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  1. #1
    Senior Member donheff's Avatar
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    Garmin Edge 500 question

    I recently picked up a Garmin Edge 500 and noted an anomaly that doesn't seem right to me. I'm hoping some of you tech oriented riders may be familiar with the device. On two rides from my house that I have recorded so far the elevation chart shows me starting out at zero height (OK so far) then accurately shows me going down a local hill, climbing other hills and whatever, then climbing as I return home but in both cases ends showing me about 100 feet higher than I started. It should be showing me back where I was when I began or am I missing something?
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  2. #2
    Senior Member Brew1's Avatar
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    Mine will do this on occasion. Don't know for sure but it could calculate elevation based on barometric pressure so if the barometric pressure changes during your ride it would give you a different reading when you arrive home. But I don't know for sure.

  3. #3
    Senior Member JonnyHK's Avatar
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    Quote Originally Posted by Brew1 View Post
    Mine will do this on occasion. Don't know for sure but it could calculate elevation based on barometric pressure so if the barometric pressure changes during your ride it would give you a different reading when you arrive home. But I don't know for sure.

    This.

    Load your rides into Garmin Connect and it will 'fix' this based on the know surveys of the area - basically the maps know how tall a place is so it recalibrates your ride for you.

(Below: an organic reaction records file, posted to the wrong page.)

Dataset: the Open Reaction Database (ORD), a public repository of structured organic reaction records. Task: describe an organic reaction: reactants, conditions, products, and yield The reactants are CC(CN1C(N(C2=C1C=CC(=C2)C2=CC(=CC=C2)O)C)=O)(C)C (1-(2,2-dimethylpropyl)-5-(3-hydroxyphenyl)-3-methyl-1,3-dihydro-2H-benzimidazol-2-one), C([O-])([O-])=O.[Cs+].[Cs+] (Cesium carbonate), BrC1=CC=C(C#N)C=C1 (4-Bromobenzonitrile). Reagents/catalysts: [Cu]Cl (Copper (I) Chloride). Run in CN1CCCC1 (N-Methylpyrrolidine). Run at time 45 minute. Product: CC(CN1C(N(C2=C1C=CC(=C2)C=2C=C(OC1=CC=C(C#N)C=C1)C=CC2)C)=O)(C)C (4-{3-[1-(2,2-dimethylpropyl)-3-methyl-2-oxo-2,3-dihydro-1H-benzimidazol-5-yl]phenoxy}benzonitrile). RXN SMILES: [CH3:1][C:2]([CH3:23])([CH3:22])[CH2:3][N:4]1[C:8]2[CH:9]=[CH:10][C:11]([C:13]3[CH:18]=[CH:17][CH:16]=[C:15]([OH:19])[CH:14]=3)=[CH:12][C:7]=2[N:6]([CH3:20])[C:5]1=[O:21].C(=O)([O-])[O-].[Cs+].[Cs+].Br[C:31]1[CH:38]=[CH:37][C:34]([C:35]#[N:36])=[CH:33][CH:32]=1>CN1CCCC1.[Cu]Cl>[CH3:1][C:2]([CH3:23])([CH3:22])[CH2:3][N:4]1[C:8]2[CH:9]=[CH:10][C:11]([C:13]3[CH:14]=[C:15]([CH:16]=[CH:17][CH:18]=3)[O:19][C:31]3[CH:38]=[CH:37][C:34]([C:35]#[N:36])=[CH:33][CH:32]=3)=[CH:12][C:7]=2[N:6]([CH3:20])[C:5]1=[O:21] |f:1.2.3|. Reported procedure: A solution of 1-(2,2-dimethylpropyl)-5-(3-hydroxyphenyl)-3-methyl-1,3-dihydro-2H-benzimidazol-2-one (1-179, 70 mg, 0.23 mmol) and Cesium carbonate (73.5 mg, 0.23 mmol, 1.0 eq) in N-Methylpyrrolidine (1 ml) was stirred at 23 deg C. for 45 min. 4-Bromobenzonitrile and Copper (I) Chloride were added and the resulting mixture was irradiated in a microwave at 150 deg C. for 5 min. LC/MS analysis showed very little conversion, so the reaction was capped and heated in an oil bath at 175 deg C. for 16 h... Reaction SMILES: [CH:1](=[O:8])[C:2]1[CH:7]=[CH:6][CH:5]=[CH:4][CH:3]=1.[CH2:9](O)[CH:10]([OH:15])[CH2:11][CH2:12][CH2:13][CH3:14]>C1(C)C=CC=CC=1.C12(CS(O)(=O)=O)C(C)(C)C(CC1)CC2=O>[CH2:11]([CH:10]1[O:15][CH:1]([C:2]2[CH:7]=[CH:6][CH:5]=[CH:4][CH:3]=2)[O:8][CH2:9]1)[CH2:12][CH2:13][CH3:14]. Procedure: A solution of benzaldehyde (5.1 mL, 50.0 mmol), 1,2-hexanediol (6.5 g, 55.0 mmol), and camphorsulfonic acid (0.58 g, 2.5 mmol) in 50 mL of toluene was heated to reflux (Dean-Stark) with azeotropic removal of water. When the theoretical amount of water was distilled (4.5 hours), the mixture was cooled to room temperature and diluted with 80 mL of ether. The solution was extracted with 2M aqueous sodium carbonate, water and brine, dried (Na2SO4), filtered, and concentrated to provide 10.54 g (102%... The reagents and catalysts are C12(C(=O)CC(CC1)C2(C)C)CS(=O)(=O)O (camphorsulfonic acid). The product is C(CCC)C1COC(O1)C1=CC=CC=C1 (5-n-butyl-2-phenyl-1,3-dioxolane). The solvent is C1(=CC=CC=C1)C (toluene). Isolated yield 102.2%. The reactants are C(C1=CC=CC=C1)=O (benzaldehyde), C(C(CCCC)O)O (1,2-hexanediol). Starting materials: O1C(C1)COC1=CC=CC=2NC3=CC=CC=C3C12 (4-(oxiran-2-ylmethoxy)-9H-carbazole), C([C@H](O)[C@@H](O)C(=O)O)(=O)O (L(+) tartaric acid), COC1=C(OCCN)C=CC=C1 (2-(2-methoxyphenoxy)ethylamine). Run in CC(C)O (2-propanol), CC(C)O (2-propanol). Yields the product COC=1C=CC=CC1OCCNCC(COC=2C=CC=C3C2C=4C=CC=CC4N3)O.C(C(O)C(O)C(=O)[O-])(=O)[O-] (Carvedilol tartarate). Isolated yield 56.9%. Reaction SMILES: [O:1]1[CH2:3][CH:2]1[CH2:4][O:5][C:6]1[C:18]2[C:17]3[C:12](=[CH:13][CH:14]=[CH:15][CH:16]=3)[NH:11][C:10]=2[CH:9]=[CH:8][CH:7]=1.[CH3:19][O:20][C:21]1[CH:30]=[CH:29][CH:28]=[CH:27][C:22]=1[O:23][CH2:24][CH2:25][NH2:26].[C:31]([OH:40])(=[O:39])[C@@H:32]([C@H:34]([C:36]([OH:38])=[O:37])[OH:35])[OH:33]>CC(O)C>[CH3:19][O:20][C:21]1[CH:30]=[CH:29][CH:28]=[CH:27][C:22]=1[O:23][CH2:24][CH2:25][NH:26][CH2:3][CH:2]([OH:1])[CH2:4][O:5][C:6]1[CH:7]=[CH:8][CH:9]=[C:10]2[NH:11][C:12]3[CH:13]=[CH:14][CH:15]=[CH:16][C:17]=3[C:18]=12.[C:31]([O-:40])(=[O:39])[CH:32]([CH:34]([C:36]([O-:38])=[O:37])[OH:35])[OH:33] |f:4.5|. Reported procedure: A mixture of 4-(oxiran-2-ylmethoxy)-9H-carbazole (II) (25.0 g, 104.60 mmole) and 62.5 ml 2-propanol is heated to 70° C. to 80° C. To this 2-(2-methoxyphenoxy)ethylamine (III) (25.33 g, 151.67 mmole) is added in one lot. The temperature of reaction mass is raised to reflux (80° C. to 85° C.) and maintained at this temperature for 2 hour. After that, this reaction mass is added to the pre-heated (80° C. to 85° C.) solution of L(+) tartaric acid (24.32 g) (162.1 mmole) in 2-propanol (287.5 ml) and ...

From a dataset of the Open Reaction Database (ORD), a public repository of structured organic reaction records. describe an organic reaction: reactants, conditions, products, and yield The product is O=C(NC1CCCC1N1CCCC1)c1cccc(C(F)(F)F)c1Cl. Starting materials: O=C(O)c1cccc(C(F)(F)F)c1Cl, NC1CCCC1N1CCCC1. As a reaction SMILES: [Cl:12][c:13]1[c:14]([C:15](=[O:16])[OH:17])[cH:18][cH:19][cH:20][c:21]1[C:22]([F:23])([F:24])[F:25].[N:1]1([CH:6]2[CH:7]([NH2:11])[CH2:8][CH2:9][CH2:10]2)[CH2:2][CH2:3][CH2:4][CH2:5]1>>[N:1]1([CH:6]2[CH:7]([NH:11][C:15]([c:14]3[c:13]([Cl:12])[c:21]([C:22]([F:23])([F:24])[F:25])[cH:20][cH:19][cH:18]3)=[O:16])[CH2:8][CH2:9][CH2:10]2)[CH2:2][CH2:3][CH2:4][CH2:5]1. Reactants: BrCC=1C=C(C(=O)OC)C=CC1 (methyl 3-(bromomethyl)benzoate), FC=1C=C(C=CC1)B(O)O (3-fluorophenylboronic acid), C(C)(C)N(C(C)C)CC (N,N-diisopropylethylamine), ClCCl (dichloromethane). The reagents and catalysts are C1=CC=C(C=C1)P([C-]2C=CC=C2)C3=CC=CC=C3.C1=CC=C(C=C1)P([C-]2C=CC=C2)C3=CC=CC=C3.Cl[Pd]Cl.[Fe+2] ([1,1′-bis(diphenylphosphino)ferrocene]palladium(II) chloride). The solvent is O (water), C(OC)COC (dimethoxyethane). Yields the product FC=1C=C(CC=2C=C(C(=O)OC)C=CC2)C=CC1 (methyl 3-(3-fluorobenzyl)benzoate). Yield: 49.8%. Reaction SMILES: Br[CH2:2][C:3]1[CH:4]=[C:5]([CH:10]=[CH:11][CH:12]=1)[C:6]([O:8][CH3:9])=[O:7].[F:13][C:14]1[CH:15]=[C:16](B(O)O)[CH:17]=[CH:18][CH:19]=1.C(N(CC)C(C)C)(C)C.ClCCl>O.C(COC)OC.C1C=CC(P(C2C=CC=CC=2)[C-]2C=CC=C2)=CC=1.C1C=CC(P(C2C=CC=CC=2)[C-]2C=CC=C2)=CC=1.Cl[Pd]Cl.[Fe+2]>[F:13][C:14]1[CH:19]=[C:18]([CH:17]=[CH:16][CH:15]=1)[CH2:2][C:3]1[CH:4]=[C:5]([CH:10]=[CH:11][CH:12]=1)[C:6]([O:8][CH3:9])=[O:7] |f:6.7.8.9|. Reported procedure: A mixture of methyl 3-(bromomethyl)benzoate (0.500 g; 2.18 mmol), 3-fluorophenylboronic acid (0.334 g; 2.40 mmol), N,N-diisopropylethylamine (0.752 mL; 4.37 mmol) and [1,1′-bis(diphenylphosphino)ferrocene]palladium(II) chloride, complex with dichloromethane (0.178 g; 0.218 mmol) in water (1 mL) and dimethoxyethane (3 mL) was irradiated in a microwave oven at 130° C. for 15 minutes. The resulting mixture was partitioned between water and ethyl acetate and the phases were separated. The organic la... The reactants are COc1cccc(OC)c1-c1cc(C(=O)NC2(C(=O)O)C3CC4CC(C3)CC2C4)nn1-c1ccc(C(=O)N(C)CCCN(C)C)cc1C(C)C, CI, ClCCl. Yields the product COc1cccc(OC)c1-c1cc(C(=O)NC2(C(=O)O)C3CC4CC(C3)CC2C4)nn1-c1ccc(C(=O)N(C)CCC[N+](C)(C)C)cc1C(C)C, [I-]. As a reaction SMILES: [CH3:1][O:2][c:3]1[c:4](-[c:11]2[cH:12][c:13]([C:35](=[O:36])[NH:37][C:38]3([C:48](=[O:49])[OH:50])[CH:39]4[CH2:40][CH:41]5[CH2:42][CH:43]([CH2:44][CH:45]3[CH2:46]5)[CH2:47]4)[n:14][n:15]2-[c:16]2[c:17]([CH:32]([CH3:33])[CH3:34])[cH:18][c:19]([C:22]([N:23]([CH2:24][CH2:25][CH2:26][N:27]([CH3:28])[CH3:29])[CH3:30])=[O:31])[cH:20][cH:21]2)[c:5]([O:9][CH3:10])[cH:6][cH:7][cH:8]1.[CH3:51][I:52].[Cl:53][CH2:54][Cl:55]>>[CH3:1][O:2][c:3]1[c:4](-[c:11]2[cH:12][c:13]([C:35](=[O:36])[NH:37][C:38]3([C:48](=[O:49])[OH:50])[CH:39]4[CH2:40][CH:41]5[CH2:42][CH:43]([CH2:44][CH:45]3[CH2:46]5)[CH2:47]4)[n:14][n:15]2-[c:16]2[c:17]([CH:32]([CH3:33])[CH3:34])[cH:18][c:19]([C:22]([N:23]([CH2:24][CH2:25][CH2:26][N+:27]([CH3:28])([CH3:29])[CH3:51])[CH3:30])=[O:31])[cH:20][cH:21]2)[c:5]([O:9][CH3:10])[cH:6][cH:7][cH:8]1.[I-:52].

4. #4
    don't try this at home. rm -rf's Avatar
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    It'll never be perfect. Air pressure changes during a ride, and even the wind pressure on fast downhills can affect it's elevation calculations. I stopped for 20 minutes when a thunderstorm rolled through, and "gained" 200 feet as the pressure dropped. It's still close enough to give you a good idea of your ride elevations.

    It's still more accurate than using GPS elevation calculations, since they need too many readings to be as accurate as air pressure. On my 705, I can do a "Save Location" and choose Average, wait about a minute while it calculates an accurate elevation via GPS, and save the location. Now if the location is within 100 feet (or 100 yards?) when I hit Start, it uses the accurate elevation, instead of the estimated elevation.

    I never use the "fix" functions on the upload sites, since they really aren't any more accurate--they have to estimate the exact road elevations based on known elevation points near the road. And the "fix" tends to show more small bumps in the elevations, increasing the total elevation gain for the ride.